Friday, 22 August 2008

Ring of Brogar - The Orkney Islands

The Ring of Brogar is a Neolithic henge and stone circle on the largest island in Orkney.  It is part of the UNESCO World Heritage Site known as the Heart of Neolithic Orkney.  During our Scapa Flow trip we managed to visit this fascinating place.

 The stone circle is 104 metes in diameter and the third largest in the British Isles.

Lamb Holm - The Orkney Islands

The island of Lamb Holm is uninhabited and lies in Holm Sound, one of the eastern entrances to Scapa Flow.  The island's main attraction is an Italian Chapel built by Italian prisoners of war during World War II. In 1942, more than 1300 Italian prisoners of war were captured in North Africa and taken to Orkney.  The prisoners, under the leadership of Domenico Chiocchetti transformed two Nissen huts into a chapel allowing the prisoners a place of worship.

 We stopped off at Lamb Holm near the end of the week long trip.

As a descendant of Italian immigrants I found the chapel particularly endearing.  It was nice to see that Italians had left their mark in such a far flung region of Scotland with a peaceful ornate chapel built during times of conflict.
The interior has been painted and decorated to resemble churches that the prisoners remembered from their native Italy.

The chapel is one of Orkney's most popular tourist attractions.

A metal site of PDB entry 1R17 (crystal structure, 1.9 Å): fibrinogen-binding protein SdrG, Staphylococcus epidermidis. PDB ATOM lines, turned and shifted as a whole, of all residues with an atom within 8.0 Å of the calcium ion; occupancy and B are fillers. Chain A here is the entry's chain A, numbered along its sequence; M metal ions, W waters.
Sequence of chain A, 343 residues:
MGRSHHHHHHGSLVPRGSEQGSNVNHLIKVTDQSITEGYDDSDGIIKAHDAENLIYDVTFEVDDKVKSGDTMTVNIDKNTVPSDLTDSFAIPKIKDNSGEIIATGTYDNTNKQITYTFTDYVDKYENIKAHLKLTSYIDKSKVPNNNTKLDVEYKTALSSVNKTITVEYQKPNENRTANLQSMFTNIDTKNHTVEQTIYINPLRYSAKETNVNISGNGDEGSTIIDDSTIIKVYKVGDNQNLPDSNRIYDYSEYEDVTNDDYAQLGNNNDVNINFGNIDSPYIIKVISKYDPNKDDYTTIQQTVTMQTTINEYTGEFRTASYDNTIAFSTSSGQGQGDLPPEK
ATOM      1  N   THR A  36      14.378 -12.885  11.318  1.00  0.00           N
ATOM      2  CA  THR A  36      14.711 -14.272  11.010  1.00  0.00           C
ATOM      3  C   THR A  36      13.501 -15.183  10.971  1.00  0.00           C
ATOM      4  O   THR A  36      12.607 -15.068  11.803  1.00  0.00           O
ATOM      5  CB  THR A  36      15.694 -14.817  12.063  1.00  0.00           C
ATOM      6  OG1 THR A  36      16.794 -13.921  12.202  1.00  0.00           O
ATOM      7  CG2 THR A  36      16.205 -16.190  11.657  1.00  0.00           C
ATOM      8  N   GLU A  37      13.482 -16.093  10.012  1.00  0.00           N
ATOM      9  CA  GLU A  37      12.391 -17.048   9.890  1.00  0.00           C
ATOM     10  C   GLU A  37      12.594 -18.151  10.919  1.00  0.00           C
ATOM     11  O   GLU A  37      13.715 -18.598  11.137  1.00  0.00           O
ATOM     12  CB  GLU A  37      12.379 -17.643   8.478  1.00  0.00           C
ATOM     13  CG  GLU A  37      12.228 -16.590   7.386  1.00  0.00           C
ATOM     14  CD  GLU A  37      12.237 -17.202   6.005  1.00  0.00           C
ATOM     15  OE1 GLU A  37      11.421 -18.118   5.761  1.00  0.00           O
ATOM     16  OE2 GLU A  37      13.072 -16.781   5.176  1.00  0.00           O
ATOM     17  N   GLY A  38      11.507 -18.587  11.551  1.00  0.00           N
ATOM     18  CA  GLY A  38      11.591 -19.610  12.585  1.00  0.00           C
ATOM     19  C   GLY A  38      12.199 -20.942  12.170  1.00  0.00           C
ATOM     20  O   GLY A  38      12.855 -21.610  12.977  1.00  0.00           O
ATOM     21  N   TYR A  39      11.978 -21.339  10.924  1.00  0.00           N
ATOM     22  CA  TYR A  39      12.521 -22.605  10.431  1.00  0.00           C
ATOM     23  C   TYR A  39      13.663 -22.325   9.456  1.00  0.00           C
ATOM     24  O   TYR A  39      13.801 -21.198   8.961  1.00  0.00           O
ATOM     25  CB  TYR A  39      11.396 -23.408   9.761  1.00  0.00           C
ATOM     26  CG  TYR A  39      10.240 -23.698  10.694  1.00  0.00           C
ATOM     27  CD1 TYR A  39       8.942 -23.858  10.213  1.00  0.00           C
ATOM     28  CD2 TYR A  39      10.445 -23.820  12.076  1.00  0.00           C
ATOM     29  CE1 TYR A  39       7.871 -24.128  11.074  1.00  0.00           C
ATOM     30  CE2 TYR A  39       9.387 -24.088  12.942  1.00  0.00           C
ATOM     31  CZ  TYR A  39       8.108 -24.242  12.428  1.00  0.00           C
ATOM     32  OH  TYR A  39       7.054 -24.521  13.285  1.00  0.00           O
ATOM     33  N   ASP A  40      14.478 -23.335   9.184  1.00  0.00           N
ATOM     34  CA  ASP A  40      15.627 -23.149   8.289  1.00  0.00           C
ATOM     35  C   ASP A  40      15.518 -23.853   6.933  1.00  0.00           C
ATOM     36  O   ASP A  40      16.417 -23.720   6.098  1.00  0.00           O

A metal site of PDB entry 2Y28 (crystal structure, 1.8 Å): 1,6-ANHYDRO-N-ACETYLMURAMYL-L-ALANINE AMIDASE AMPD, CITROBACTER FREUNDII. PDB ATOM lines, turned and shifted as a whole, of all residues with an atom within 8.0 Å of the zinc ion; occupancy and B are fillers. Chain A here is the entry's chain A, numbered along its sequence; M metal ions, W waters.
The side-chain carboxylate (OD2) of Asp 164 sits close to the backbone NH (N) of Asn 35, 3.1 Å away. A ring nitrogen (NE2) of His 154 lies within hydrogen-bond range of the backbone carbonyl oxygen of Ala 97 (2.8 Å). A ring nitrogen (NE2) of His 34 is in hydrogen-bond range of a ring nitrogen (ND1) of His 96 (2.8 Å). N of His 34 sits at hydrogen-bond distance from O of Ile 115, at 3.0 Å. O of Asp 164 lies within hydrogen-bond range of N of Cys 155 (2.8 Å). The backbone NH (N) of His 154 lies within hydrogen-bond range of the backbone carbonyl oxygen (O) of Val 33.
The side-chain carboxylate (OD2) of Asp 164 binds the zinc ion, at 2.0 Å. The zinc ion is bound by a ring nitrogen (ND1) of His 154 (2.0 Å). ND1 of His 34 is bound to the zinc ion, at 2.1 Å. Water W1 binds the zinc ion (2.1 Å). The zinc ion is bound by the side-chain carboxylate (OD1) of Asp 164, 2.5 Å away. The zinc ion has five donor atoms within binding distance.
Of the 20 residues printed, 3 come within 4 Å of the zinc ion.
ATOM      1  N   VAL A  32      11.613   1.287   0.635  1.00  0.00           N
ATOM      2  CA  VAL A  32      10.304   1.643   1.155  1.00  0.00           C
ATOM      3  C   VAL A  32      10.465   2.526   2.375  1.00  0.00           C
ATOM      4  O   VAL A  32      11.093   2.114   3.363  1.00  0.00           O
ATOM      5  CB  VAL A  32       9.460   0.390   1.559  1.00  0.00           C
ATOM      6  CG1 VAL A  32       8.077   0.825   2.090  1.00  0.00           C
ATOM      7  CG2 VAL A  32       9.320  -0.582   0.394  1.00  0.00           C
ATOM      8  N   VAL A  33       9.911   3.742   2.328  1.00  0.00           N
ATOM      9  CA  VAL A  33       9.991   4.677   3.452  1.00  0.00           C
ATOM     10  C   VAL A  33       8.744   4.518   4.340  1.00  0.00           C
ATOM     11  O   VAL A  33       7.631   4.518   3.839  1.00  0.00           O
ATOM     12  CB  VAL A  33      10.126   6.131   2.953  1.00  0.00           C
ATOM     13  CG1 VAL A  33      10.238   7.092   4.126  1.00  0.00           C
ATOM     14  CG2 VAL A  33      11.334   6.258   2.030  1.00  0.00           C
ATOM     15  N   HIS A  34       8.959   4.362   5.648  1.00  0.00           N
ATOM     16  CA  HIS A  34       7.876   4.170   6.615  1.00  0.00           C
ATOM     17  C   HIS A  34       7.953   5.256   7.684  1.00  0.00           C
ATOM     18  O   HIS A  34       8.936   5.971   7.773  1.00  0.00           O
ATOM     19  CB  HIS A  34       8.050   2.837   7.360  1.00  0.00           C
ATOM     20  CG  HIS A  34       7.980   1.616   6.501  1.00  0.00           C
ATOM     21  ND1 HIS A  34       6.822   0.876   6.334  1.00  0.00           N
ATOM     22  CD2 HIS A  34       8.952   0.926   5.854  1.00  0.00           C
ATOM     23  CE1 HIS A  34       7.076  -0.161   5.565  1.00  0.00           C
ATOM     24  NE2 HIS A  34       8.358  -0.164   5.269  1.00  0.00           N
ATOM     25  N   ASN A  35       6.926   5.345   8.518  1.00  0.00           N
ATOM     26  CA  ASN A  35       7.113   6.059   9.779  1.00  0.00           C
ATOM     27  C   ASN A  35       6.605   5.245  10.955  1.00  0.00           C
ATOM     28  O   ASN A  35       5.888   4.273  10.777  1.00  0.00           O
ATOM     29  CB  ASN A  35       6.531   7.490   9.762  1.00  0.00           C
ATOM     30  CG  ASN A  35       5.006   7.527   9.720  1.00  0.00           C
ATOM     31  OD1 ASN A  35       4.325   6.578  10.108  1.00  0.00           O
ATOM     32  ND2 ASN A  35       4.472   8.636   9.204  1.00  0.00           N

Scapa Flow - The Orkney Islands

Dive #54 - 65

Scapa Flow is a bay in the Orkney Islands which has acted as a natural harbour for centuries, long since Viking expeditions began arriving.  In the build up to the First World War it was decided that a northern British naval base would be needed to control the entrances to the North Sea - Scapa Flow served this purpose.

After defeat in the First World War, 74 ships of the German High Seas Fleet were interned at Scapa Flow.  Their fate was to be decided in the peace Treaty of Versailles however on 21 June 1919, after a wait of 9 months, Rear Admiral Ludwig von Reuter took the decision to scuttle the enormous fleet.

A great salvage operation ensued which has been become known as the greatest salvage operation of all time.

There are now seven ships of the German High Seas Fleet still resident in Scapa Flow, as well as numerous fishing boats and blockships, making the bay an extremely popular scuba diving destination.

During my trip to Scapa Flow I managed to dive:
  • The SMS Karlsruhe - light cruiser.
  • The F2 & YC21- German torpedo recovery vessel and British salvage barge.
  • The Tabarka - 2,624 ton steamer at 12m which has settled upside down in Burra Sound.
  • HMT Loch Garry  - boom defence boat.
  • Oceana, Eday - tug boat.
  • SS Loch Maddy - 4,995 to vessel torpeded and blown in two by a U-boat now lying at 12 metres.
  • Endeavour - wreck of a trawler.
  • Aoranghi - block ship.
  • Kronprinz Wilhelm battleship.
  • SMS Coln -light cruiser.
  • MV James Barrie - fishing vessel.
  • SMS Brummer - light cruiser.

Video of the SMS Kronprinz Wilhelm, SMS Koln and SMS Brummer, which I also dived, by Dory Productions